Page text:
Case Presentation: A 36-year-old male with a history of B-cell acute lymphoblastic leukemia (ALL) treated with Hyper-CVAD with intrathecal chemotherapy and allogenic hematopoietic stem cell transplant (HSCT) from a haploidentical donor (CMV D-/R+). His ALL relapsed 8 months after transplant and he subsequently underwent pre-phase chemotherapy for future CAR T-cell therapy, developing pancytopenia. He was ill since starting his latest therapy, but after exposure to a sick child, he presented with acute and severe shortness of breath requiring intubation. He was febrile to 39.3°C and leukopenic at 0.2 cells/mm³. Empiric therapy with vancomycin, cefepime, tobramycin and micafungin were started. CT chest imaging was interpreted as severe multifocal pneumonia. Infectious workup yielded positive RSV nasopharyngeal PCR, Streptococcus pneumoniae growth from BAL, negative blood cultures, and negative 1-3-ß-D glucan. Despite broad spectrum antimicrobials, the patient deteriorated. On day 5, repeat 1-3-ß-D glucan and serum Galactomannan antigen returned elevated at 96 pg/mL and 3.103 respectively. ID was consulted for approval of anti-mold therapy with Cresemba. Our interpretation of his initial imaging was that at least one consolidation was a macronodular opacity with surrounding halo sign, suggesting earlier radiographic evidence of invasive pulmonary aspergillosis (IPA). ID recommended initiation of liposomal amphotericin B for probable IPA with evaluation for possible treatment for RSV with ribavirin. Despite this, he succumbed to his illness the following day.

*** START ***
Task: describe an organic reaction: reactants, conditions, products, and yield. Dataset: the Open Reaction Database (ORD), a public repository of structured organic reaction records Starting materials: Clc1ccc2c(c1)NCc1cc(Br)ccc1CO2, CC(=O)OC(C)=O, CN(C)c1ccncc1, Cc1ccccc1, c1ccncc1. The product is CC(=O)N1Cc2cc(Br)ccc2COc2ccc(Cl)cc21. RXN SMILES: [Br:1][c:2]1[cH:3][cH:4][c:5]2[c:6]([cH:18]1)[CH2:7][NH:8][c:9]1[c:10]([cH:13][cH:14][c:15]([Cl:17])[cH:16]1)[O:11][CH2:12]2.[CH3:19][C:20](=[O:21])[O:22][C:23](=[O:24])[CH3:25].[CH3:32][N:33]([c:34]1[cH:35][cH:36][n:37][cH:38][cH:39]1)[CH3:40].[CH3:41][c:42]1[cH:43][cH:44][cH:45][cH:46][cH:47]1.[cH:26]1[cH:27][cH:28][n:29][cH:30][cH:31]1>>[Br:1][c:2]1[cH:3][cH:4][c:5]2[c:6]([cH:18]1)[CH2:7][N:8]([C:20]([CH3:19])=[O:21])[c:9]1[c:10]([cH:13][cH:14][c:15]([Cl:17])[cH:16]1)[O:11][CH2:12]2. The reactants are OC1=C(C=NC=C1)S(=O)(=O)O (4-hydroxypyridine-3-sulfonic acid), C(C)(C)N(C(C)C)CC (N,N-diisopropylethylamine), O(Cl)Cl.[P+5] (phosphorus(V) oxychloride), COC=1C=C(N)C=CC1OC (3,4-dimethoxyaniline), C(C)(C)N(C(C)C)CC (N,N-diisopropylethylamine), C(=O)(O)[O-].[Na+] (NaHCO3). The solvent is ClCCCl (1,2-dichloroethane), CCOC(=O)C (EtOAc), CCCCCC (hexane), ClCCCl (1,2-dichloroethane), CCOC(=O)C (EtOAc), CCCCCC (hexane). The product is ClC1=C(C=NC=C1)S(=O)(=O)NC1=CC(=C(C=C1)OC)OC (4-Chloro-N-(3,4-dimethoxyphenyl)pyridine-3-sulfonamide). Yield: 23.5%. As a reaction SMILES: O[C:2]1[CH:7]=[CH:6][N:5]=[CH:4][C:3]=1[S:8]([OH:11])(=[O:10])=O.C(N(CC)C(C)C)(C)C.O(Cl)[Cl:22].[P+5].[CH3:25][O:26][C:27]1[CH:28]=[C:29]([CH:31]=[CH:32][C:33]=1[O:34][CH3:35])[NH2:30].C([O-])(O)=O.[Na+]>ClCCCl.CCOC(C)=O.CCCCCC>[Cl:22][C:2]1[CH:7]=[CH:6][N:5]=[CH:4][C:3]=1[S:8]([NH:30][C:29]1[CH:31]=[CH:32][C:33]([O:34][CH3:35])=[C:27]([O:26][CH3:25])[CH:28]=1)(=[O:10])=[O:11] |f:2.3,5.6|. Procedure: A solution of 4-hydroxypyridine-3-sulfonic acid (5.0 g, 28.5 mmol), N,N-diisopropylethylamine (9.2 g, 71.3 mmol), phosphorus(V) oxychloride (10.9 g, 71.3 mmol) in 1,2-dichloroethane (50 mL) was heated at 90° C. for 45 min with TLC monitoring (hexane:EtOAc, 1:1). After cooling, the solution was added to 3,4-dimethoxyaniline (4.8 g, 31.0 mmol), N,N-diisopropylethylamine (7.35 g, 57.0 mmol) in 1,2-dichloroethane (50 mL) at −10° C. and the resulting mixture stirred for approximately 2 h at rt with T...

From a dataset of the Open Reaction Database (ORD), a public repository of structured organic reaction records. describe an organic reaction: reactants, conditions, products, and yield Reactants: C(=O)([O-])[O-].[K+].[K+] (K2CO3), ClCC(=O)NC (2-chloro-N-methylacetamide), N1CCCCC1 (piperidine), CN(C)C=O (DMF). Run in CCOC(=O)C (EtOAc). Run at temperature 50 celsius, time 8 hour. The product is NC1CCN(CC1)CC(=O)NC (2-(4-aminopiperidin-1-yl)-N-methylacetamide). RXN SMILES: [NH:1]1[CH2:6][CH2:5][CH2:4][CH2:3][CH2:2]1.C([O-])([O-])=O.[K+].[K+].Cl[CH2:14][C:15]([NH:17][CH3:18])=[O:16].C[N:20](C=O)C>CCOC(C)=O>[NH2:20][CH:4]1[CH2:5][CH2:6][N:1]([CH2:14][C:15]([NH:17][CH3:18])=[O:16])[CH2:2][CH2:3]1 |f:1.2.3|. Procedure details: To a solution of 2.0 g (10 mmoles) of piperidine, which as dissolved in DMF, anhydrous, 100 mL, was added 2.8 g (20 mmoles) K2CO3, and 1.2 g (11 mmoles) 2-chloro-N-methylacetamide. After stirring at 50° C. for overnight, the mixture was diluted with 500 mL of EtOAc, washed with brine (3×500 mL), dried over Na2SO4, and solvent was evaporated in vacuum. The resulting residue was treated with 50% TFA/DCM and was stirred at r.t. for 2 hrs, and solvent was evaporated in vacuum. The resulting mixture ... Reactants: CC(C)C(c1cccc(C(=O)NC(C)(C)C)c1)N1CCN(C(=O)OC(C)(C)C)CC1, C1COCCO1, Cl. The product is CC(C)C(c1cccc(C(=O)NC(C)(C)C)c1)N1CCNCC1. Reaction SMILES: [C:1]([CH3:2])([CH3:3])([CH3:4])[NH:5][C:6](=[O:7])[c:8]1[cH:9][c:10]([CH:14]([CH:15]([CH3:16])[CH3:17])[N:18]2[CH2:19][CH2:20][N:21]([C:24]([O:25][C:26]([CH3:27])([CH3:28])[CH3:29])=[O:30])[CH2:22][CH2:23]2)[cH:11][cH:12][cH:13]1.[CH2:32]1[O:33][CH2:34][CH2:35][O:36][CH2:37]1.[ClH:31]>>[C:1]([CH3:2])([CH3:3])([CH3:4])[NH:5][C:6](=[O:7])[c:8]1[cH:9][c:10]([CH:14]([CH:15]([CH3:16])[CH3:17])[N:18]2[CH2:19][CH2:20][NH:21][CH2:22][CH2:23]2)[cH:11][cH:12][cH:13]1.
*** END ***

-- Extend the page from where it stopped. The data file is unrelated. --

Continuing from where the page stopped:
Discussion: Severe respiratory infection (SRI) is a leading cause of respiratory failure in immunocompromised patients – the incidence for bacterial pneumonia is 33%, viral 30%, fungal 15% with the remaining being non-infectious. Early treatment is critical to reduce morbidity and mortality, however it can hinder identification of the causative organism by 50% [1]. Diagnosis of SRI in this population is challenging, in part since immunocompromised patients may have bacterial, viral and/or fungal co-infections. Physicians must cautiously interpret radiographic and laboratory studies as well as maintain a high suspicion when evaluating other causes in patients who fail to improve on appropriate therapy. In our case, treatment was focused on the diagnosis of pneumococcal pneumonia, however there were radiographic findings sufficient for a diagnosis of probable IPA. Although the 1-3-ß-D glucan was initially negative, studies have shown the sensitivity of this assay ranges between 50% and 80%, and common causes of false negative B-D glucan assays are hemolysis and lipemia which were present [2,3]. As IPA carries a high mortality, earlier recognition would have led to earlier therapy and potentially impacted his overall clinical course. This case is an example of how immunocompromised patients can present with concurrent and unusual infections. It is vital for physicians to search for additional sources, especially in the setting of continued deterioration with low barriers to initiating empiric treatment.

Conclusions: We present a case of an immunocompromised host with a history of an allogenic HSCT for B-cell ALL with concurrent RSV, pneumococcal pneumonia, and IPA. Diagnosing SRI in immunocompromised patients is challenging due to many infectious and non-infectious causes. Laboratory and radiological studies are helpful, however are not always diagnostic due to the sensitivity and specificity of testing.